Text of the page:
Suppose the question is “What is the probability that the stock earns a return above the risk-free rate (event A)?” The answer is an unconditional probability that can be viewed as the ratio of two quantities. The numerator is the sum of the probabilities of stock returns above the risk-free rate. Suppose that sum is 0.70. The denominator is 1, the sum of the probabilities of all possible returns. The answer to the question is P(A) = 0.70.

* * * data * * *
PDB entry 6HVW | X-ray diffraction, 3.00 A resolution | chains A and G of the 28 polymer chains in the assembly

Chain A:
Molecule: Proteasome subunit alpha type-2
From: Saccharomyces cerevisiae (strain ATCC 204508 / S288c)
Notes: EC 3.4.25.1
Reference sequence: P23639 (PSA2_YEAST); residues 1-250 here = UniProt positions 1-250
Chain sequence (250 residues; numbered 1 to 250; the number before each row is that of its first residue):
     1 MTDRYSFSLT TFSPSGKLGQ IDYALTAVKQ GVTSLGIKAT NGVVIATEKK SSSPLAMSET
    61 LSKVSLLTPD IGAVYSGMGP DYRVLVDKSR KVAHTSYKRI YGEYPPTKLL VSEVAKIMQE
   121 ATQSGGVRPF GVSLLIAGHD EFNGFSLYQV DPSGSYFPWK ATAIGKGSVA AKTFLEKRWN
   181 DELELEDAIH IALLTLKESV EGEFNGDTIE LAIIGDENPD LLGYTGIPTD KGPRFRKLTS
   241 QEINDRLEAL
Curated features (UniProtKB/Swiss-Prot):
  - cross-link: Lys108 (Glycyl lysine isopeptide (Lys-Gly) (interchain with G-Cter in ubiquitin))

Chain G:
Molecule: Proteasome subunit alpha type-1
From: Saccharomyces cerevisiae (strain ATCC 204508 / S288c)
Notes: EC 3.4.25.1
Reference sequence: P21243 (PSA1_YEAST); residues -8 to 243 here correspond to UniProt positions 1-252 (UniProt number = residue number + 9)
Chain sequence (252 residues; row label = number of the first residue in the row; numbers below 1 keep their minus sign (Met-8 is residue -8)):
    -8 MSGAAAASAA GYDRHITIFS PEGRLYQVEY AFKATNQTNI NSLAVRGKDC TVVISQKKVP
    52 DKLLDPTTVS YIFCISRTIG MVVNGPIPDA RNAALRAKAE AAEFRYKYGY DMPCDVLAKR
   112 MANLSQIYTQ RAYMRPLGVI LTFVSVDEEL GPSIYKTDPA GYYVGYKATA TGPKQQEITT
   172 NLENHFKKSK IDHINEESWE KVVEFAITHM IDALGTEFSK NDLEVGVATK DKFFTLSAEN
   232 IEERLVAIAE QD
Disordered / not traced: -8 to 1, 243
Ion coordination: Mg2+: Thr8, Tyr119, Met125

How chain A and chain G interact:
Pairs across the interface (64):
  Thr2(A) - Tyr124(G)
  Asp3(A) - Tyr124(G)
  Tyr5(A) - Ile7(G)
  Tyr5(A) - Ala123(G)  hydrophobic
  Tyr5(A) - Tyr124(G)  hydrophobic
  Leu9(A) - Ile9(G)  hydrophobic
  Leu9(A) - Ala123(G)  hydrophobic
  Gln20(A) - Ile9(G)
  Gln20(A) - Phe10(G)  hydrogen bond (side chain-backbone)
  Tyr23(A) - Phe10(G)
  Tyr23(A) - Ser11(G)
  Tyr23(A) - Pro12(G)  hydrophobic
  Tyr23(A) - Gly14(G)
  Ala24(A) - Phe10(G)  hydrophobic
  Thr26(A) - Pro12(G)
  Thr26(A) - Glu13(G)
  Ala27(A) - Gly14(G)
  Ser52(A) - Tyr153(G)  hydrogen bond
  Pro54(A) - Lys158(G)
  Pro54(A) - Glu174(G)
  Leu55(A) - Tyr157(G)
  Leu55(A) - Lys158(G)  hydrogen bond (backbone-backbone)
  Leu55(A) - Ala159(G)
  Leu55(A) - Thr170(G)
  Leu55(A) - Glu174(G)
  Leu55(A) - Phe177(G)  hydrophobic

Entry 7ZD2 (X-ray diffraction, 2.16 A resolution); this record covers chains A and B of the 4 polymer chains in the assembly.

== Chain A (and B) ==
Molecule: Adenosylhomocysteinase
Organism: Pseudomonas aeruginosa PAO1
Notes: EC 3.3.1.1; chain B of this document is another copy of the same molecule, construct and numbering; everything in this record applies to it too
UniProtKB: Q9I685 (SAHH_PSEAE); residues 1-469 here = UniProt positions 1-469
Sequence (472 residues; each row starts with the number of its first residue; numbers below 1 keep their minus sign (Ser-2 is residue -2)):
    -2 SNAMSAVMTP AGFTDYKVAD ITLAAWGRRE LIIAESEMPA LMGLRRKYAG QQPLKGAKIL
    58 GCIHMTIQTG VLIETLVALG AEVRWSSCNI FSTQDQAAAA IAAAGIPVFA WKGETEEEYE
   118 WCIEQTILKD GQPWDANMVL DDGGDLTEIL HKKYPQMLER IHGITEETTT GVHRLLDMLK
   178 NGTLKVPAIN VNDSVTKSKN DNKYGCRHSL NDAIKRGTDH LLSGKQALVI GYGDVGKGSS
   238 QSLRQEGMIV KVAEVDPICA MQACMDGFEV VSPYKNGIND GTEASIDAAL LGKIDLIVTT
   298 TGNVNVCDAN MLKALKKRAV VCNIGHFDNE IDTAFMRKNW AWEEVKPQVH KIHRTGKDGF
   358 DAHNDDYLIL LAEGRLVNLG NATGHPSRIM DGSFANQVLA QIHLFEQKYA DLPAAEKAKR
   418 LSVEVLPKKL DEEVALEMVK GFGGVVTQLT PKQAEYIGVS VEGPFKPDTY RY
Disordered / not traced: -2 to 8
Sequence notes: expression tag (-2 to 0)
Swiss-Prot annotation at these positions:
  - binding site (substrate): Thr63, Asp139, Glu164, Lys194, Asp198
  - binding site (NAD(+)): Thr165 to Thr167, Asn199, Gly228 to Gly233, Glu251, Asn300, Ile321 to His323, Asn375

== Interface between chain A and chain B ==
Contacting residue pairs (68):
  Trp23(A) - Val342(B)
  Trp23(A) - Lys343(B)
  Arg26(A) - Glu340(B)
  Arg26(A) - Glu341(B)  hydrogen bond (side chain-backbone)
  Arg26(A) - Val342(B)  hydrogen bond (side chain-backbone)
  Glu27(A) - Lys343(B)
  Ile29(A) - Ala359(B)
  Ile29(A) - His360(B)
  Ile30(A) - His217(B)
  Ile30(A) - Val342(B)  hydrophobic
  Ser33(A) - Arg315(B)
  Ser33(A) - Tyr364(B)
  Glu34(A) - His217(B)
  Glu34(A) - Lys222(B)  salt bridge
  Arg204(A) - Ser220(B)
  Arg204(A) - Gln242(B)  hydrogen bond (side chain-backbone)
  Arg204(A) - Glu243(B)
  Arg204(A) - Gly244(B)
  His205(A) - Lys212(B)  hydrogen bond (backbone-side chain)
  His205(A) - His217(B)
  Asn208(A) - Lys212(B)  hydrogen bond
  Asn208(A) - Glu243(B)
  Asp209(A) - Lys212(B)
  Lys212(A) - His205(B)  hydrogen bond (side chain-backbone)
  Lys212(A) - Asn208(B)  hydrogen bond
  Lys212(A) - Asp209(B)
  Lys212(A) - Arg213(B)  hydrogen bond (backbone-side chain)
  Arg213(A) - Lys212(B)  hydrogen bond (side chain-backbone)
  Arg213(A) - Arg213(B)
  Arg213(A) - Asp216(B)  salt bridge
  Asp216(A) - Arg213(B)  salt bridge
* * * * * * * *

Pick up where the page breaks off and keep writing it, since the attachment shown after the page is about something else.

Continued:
Now suppose we want to know the probability that the stock earns a return above the risk-free rate (event A), given that the stock earns a positive return (event B). With the words “given that,” we are restricting returns to those larger than 0 percent—a new element in contrast to the question that brought forth an unconditional probability. The conditional probability is calculated as the ratio of two quantities. The numerator is the sum of the probabilities of stock returns above the risk-free rate; in this particular case, the numerator is the same as it was in the unconditional case, which we gave as 0.70. The denominator, however, changes from 1 to the sum of the probabilities for all outcomes (returns) above 0 percent. Suppose that number is 0.80, a larger number than 0.70 because returns between 0 and the risk-free rate have some positive probability of occurring. Then P(A | B) = 0.70/0.80 = 0.875. If we observe that the stock earns a positive return, the probability of a return above the risk-free rate is greater than the unconditional probability, which is the probability of the event given no other information.
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